Warmer weather this spring also means we are now entering severe weather season. Thunderstorms, high winds and tornados can have a big impact on trees. When trees are dormant, most of the high winds can pass right through them, but when trees have leaves, the situation can change dramatically. Leaf surfaces can catch the wind, causing a sail effect that can cause extreme tension on trees. Trees are biologically designed to sustain average wind loads. Trees grow in response to wind also. Trees sense structural stress and attempts to minimize failures through reactive growth. (Extra wood grows in areas that are most weak for the tree.)
Trees must withstand wind to survive. Wind and gravity both impact trees in storms, but the dominant load is from wind. Storm winds push on tree crowns and stems causing root plates to rock. The result of storm winds are forces twisting and bending tree parts causing either the part to fail or the supporting soil to fail. The weakest parts of the tree are most likely to fail. This can be compounded by saturated soil that is weakened during heavy rain events.
A structurally sound tree has numerous advantages over other trees when high winds occur. The crown of the tree is well balanced. There is not an excessive amount of interior growth (causing the sail effect). The large supporting limbs are well spaced and attached securely to the main trunk. Typically these branches originate off the trunk in rather wide angles which allow strong wood to grow completely around the limb.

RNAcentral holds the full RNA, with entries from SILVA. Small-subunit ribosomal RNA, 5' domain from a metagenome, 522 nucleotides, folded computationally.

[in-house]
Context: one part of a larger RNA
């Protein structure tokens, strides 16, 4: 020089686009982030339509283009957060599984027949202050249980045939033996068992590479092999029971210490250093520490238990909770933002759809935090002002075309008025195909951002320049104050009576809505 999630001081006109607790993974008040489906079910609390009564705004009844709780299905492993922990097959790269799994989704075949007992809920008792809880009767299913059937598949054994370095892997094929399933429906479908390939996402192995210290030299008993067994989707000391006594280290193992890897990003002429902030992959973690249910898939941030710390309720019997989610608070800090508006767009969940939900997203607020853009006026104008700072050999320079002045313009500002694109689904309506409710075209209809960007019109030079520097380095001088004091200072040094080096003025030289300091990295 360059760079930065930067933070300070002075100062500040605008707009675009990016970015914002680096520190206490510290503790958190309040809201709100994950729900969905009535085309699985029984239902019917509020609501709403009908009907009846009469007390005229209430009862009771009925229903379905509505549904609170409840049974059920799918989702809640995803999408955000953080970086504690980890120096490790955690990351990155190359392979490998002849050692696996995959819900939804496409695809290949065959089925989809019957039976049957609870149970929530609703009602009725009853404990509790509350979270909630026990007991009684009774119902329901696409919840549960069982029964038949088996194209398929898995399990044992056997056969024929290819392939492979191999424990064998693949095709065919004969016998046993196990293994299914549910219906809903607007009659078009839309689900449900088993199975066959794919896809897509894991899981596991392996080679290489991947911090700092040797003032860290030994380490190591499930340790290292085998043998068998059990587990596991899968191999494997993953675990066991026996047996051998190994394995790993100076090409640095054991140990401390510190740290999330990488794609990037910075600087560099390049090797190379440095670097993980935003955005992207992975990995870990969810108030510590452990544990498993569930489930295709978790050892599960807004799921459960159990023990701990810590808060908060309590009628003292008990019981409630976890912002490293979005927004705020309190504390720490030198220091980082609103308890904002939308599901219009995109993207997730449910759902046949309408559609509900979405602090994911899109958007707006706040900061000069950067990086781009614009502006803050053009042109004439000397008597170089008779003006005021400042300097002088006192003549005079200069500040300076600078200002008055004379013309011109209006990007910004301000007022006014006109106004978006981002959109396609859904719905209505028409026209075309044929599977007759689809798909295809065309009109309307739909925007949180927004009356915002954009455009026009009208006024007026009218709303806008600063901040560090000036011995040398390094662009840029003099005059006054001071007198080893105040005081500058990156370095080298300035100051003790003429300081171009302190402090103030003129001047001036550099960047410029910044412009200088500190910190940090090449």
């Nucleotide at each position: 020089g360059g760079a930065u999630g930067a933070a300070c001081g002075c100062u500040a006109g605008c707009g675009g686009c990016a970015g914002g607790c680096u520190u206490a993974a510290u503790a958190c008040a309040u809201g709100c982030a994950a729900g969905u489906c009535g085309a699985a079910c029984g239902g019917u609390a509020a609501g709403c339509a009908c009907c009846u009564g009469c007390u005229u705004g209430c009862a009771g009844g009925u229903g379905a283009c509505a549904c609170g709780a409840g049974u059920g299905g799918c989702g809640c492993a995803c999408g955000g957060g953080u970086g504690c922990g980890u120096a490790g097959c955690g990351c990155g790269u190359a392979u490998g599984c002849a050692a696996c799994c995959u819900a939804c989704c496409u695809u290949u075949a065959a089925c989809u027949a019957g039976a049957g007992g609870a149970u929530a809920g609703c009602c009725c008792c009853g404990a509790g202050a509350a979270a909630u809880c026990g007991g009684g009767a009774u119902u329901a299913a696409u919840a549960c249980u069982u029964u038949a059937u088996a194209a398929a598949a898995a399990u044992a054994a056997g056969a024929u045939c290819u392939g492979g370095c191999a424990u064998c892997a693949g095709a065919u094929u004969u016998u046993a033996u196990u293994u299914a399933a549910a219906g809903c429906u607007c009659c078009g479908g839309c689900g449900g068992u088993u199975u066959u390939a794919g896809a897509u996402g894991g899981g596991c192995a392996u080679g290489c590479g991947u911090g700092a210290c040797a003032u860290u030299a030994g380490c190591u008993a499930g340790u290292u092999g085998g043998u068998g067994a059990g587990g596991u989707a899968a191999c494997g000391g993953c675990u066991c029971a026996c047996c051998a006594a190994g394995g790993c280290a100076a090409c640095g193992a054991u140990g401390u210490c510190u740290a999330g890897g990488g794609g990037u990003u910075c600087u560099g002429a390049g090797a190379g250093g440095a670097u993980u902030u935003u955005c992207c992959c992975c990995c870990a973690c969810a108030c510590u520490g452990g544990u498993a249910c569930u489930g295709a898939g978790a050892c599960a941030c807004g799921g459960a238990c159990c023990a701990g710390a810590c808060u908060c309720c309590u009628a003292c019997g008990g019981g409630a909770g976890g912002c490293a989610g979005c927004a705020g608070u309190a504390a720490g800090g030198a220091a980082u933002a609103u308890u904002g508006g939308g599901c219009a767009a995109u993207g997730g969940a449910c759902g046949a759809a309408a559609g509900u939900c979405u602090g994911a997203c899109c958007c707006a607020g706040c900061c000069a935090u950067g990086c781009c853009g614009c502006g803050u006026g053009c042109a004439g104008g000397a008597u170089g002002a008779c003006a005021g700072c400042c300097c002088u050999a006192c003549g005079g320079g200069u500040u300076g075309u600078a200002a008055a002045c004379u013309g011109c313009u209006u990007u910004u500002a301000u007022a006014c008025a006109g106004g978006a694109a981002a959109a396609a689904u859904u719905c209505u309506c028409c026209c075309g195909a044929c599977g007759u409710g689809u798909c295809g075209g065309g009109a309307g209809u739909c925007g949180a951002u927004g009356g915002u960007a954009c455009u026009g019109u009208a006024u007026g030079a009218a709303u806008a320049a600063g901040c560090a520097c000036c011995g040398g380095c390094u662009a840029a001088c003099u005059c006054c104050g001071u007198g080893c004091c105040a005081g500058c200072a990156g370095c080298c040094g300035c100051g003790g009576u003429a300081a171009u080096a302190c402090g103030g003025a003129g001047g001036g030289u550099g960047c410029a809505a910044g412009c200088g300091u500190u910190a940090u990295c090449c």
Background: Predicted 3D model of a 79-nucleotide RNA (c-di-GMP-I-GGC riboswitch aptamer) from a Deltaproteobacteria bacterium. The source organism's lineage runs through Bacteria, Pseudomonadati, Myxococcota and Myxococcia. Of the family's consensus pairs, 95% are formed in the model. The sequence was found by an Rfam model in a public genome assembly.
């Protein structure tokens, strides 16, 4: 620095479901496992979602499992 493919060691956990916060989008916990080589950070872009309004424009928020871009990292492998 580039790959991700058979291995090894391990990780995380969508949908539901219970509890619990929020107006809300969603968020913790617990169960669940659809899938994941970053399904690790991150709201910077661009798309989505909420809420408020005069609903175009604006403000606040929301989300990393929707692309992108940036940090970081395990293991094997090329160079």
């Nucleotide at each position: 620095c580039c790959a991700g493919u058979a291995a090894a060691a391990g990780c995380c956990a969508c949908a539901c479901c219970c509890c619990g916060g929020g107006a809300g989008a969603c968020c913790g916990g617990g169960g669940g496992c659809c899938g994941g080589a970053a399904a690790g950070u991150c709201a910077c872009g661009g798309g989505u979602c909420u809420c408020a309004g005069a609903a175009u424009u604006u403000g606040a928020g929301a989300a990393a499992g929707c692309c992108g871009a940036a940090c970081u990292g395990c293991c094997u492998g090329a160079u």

The trunk of a structurally sound tree becomes narrower the higher up you go. This growth pattern disperses wind much better than a tree trunk that maintains the same width throughout the tree. Structurally solid trees also have strong root systems that firmly anchor the tree into the ground.
Warning signs that indicate a tree susceptible to failure in a wind storm:
Root rot- The tree does not have a solid foundation, and may tip over, uprooting the tree as it falls over. Look out for signs of decay such as mushrooms at the base of the tree, cavities, or insect damage.
Excessive end weight- Trees that have limbs that extend out horizontally are fighting both gravity and wind loads. These type of limbs are more prone to failure. Prune these type of limbs back to an acceptable lateral branch, or cut them back to the main trunk as necessary.
Clustered canopies- Trees that are excessively thick with internal branches and leaves tend to create a larger sail affect and may break in high winds. Branches that are rubbing on each other become weakened over time and also are candidates for failure.
Poor branch structure- Codominant branches (two limbs of equal size originating from the same union) are often weaker and are prone to splitting at the union. Cut one back to subordinate it to the other one, or remove one all together. If this is not an option, fastening a cable system to hold the two limbs together so they can’t separate in a wind event.
Hoppe Tree Service arborists are well-versed in assessing the structure of trees. If you would like an estimate for pruning, removal, or would like a hazard tree assessment, please contact us.
Certified Arborist WI-0477A